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New Magnetic Wonder

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iTunes Review

It’s been five years since the Apples favored listeners with their delectable brand of pop-psych cotton candy, and in the interim songwriter Robert Schneider seems to have aged his inspirations a decade or so, from the Beatles and the Beach Boys to Todd Rundgren and ELO. Layered thick with overdubs and effects, bursting at the seams with vintage Vocoders, Mellotrons, handclaps, and backward guitars, New Magnetic Wonder swings to the other side of the sonic pendulum from the stripped-down, fuzz-and-feedback aesthetic of 2002’s Velocity of Sound. Supported by a cast of Elephant 6 friends and alums, including the elusive Jeff Mangum of Neutral Milk Hotel, Schneider packs the album full of 14 full-length songs and 12 short “link tracks” to knit the whole together. Heck, he even invented for the occasion a brand-new “non-Pythagorean musical scale,” whatever that means. One thing hasn’t changed: the melodies are just as sunny, hooky and irresistible as ever, even if the lyrics come off as blithely uninterested in depth. “And the world is made of energy/ And the world is electricity/ … And there’s a lot inside of you/ And there’s a lot inside of me,” Schneider sings in his helium-huffer tenor, adding, “It’s gonna be all right.” Absolutely. An overstuffed, tooth-achingly sweet pop confection, New Magnetic Wonder is nonetheless tons of fun — and a great excuse for summer to come back around.

Customer Reviews

Positive Attraction

The Apples in Stereo are back with a worthy evolution to 2002's "Velocity of Sound." Like "Velocity," "New Magnetic Wonder" offers us accessible, smile-filled, foot-tapping positivity and goodness. Thankfully, however, "Wonder" is nearly twice as long and filled with more range than than the pop-punk heavy "Velocity." "Can You Feel It?" leads off "Wonder" with a 70s flare that echoes throughout the album. In addition to a talk-box Frampton-esque flavor, there is a sunny catchiness found in ditties like "Play Tough" and "Sun Is Out," both of which might've shown up in a soda commercial back in the day, and in "My Pretend" which, however briefly, calls to mind something from Harry Nilsson's "The Point." Songs like "Energy" and "Radiation" are emblematic of the karmic beneficence that the Apples in Stereo always deliver with honesty, without coming off saccharine or glib. Peppered here and there, meanwhile, are seriously pretty and haunting Jon Brion-like Mellotron pieces. Don't be surprised if the Apples jump further to the forefront of our consciousness on the heels of this album. Hard work and serendipity have already seen them sign on with Elijah Wood's new label, Simian Records, appear on the Colbert Report this past December (where front man Robert Schneider played with Peter Frampton) and, just recently, get voted by the fans into London's ATP Festival.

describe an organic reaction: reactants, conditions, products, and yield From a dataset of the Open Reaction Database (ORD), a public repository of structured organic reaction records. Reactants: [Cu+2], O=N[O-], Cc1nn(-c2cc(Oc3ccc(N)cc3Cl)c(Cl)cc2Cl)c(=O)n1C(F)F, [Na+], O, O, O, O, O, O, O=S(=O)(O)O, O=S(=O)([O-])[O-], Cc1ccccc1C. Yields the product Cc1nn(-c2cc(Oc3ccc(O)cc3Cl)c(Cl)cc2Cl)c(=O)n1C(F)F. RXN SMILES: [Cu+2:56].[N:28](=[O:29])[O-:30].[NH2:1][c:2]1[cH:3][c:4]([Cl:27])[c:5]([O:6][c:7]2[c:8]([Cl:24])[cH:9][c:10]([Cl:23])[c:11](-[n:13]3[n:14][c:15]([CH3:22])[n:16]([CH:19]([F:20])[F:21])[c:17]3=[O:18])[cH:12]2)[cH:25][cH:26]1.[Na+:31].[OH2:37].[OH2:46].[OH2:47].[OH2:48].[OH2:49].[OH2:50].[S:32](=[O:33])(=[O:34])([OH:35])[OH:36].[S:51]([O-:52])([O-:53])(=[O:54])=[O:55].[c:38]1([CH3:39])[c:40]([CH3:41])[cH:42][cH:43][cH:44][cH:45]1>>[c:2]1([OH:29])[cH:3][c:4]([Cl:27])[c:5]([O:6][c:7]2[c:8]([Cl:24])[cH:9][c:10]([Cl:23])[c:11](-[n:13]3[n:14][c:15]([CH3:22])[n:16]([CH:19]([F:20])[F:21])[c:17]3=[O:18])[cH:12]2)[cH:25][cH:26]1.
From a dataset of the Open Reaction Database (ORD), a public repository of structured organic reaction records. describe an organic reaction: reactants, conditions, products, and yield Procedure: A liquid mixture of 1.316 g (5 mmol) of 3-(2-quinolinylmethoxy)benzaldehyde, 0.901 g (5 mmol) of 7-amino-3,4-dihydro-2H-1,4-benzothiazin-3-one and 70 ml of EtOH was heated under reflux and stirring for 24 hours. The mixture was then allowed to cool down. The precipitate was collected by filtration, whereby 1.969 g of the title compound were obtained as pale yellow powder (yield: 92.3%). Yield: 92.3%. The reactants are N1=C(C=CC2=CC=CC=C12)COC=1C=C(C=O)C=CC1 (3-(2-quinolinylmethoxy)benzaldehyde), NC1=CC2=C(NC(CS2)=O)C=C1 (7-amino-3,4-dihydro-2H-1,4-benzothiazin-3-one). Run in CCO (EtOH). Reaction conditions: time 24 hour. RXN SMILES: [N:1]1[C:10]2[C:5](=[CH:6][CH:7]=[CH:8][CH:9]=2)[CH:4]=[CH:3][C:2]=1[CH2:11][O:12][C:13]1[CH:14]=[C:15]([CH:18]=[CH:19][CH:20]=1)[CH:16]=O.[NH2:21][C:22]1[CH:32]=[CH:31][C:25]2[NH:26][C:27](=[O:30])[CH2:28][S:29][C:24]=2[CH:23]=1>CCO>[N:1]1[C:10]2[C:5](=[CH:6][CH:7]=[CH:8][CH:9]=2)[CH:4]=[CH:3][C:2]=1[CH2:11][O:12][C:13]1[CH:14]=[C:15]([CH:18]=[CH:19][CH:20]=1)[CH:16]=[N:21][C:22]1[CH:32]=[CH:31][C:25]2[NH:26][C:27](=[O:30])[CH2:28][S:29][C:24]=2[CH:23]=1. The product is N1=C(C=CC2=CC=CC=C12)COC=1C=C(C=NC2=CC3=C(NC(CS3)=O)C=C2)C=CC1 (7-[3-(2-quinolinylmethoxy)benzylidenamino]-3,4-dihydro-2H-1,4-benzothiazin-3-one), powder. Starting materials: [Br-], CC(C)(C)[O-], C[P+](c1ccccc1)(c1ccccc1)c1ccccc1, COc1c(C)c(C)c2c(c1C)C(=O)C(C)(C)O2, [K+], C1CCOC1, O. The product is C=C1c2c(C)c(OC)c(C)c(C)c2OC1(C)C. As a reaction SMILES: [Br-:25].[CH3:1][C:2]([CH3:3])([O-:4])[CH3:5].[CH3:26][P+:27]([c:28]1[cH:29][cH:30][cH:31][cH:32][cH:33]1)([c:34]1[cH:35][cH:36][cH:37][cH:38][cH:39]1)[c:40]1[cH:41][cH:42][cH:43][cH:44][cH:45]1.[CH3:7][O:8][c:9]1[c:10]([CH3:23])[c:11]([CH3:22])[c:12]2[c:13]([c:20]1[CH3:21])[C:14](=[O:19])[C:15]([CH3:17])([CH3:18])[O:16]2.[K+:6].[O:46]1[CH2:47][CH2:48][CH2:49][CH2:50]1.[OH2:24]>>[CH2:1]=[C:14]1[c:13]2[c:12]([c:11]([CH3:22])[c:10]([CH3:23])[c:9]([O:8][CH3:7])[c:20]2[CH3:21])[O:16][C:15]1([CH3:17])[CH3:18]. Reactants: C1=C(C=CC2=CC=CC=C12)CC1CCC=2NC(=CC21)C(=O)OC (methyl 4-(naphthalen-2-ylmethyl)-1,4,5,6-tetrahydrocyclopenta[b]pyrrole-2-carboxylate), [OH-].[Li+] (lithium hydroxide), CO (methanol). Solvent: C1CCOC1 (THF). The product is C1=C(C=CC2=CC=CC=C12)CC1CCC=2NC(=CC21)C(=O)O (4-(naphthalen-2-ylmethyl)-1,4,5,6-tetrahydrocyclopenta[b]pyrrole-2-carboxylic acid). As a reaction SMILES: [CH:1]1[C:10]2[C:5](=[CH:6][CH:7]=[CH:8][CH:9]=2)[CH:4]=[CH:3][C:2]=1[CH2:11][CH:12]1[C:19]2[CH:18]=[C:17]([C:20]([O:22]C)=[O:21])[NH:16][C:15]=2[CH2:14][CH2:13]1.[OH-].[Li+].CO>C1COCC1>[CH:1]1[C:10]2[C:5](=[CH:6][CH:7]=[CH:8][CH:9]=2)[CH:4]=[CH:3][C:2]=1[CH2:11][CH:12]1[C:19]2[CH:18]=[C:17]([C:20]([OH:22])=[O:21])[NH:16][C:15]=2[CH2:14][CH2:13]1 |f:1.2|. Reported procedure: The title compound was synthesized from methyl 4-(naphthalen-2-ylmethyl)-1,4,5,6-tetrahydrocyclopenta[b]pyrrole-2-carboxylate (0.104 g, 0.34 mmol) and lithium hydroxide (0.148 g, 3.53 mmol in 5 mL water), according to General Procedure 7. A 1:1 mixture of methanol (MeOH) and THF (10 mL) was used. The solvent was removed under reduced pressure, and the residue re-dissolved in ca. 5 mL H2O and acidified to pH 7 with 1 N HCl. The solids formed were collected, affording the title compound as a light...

A Power Pop Classic

This is album everyone expected after Tone Soul Evolution. And it is worth the wait. While 'Discovery' and 'Velocity' are excellent albums in their own right, I don't think I was alone in thinking that the Apples were capable of more. Granted, it's only early February, but this is one of the most enjoyable and brilliant albums that will be released this year. (One criticism, I kind of think the "interlude pieces" like Mellotron 1 and 2, Crimson, etc... are unnecessary. But that's just nitpicking.)

Auditory bliss

This is an album that will actually cause you to physically smile. It's like rainbows exploding in my brain, man.


Formed: 1993 in Denver, CO

Genre: Alternative

Years Active: '90s, '00s

Sunny pop band the Apples in Stereo were one of the leading lights of the Elephant 6 Recording Company collective, a coterie of likeminded lo-fi indie groups -- including the Olivia Tremor Control, Neutral Milk Hotel, and Secret Square -- who shared musicians, ideas, and sensibilities. They were led by singer/songwriter Robert Schneider, a native of the tiny town of Ruston, LA, also home to Jeff Mangum (later of Neutral Milk Hotel) as well as William Cullen Hart and Bill Doss (who formed the Olivia...
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